Bureaucratizing Missile Defense Would Be a Huge Unforced Error

The new year will likely bring a new presidential administration in Washington, and that will mean many changes. That’s only fair. It’s one of the many ways politics and policy intersect. I’m sure I’ll oppose a whole lot of what comes out of Washington. 

A new administration must be careful not to go too far and throw out things that are working, such as the Abraham Accords. Plenty of things, maybe even most, about the federal government deserve to be changed. But the things that are working deserve to survive a change in power. 

Missile defense is one of them. It’s working. 

Modern missile defense started with President Ronald Reagan and took form under President George W. Bush, who dared to withdraw from an international treaty to allow development. Since then, the government’s missile defense experts at the Missile Defense Agency (MDA) have been working with private contractors to build a screen that can protect the homeland from attack. President Barack Obama disagreed with most things Bush had done. After another eight years, President Donald Trump took office, himself disagreeing with most things Obama had done.

But all three men agreed on at least one thing: to maintain the public-private partnership that is building the world’s only effective missile defense screen. 

We shouldn’t be tinkering with that partnership now. But some people are trying. Bureaucrats inside MDA are a power play to name their organization as the “Systems Integrator” and push out the private contractors who have taken the lead on missile defense programs until now. 

To be fair, “This approach offers some potential benefits to the agency, such as more direct control over and greater insight into GMD’s cost, schedule, and performance,” a recent Government Accountability Office review noted. More importantly, though, the report warned about the dangers, and there are many. “However, the approach has some challenges that, if not addressed, could outweigh the benefits.” So the cost-benefit analysis could flip to the negative.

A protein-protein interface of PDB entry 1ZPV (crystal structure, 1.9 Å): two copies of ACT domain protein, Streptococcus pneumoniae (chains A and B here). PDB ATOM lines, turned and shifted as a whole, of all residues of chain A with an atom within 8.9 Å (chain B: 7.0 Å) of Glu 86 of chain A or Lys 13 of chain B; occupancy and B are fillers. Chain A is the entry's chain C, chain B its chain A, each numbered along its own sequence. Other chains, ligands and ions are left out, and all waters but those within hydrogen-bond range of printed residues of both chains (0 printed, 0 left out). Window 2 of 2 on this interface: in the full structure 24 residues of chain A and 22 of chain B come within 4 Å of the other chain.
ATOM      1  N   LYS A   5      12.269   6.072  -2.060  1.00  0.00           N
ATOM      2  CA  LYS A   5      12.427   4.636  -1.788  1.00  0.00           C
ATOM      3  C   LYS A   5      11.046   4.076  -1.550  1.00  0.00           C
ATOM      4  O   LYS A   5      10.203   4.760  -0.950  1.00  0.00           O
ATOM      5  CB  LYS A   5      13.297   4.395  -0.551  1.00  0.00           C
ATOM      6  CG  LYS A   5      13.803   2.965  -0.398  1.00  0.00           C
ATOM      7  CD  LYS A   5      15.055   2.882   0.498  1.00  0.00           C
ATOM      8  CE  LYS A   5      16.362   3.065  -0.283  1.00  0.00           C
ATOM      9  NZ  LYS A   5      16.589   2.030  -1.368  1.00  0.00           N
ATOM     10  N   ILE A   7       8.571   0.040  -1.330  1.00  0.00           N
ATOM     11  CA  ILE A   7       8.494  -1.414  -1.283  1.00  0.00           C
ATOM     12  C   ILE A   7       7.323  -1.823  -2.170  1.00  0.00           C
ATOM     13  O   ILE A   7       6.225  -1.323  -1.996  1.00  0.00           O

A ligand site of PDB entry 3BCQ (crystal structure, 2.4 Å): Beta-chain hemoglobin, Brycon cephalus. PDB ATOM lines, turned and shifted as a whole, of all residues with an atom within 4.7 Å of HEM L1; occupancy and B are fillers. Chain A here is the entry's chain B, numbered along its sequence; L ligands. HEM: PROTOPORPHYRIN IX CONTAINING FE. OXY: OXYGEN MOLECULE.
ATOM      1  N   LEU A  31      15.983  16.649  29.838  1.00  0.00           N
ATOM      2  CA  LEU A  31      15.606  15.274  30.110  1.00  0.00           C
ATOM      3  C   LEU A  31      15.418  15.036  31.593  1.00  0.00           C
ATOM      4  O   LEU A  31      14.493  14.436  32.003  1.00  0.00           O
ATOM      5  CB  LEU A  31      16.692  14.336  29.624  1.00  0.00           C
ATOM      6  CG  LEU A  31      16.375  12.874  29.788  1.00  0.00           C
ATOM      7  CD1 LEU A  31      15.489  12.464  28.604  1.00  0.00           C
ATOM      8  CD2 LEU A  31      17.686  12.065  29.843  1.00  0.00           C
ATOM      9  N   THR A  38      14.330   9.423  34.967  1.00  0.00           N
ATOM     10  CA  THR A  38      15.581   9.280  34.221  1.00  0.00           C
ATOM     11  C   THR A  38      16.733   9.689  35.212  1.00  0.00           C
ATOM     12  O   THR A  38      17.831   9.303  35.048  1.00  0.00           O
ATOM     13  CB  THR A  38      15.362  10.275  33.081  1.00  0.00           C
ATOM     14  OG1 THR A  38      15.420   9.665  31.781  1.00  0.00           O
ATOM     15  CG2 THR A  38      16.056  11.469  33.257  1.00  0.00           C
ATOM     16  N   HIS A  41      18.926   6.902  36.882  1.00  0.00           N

Some of the problems include a lack of knowledge to effectively implement the program. GAO: “The program may encounter challenges obtaining the technical data and staffing levels necessary to manage the technical baseline and integrating the multiple prime contractors, which could ultimately affect GMD’s availability or readiness.” They also cite a lack of skilled staff at the Pentagon to run the program. GAO again: “A review team chartered by MDA to assess the DOSP strategy reported in July 2017 that the size and scale of the GMD weapon system may require staffing levels and expertise that the government did not have at that time.”

There are management difficulties as GAO argues that “limited access to or understanding of historical, contemporary, and future technical data could diminish MDA’s ability to effectively manage the system’s architecture.” Future planning is the fourth roadblock. GAO writes: “MDA officials also told us that there is no model to follow on how best to structure the GMD program or transition away from a prime contractor that has led system integration for over two decades.”

This federal power grab comes at a dangerous time for our country. Our government is struggling to deal with the COVID pandemic and keep the economy on track to return to its pre-pandemic prosperity. We’re very vulnerable, more vulnerable than we have been in decades. A hostile China, Iran, and North Korea are watching and sizing us up. 

“A single North Korean nuclear warhead, delivered against a major American city, could kill more people than all the deaths in the nation’s wars since 1776,” military analyst Loren Thompson writes in Forbes. “A handful of nuclear warheads delivered against several cities could collapse the national economy.”

The Ground-based Midcourse Defense (GMD) element of the Ballistic Missile Defense System is a true final line of defense against such a strike. It’s not perfect, no missile defense system is at this point, but it has worked in testing. It can engage and destroy limited intermediate- and long-range ballistic missile threats in space to protect the United States.

However, the program needs to keep moving forward and growing. The best way to achieve success is to maintain the current public-private partnership. 

Supposing he prevails, lawmakers should commit to working with President-elect Biden to keep an effective missile defense screen in place. There’s plenty that needs fixing in Washington. There will be plenty of voices pushing and pulling in many directions. Americans are now knocking test missiles out of the sky from ships. What we are doing is working. MDA needs to stay the course. 

Bryan Preston is a veteran of the United States Air Force. He is the author of Hubble’s Revelations: The Amazing Time Machine and Its Most Important Discoveries and served as producer for NASA’s flagship Hubble Space Telescope. 

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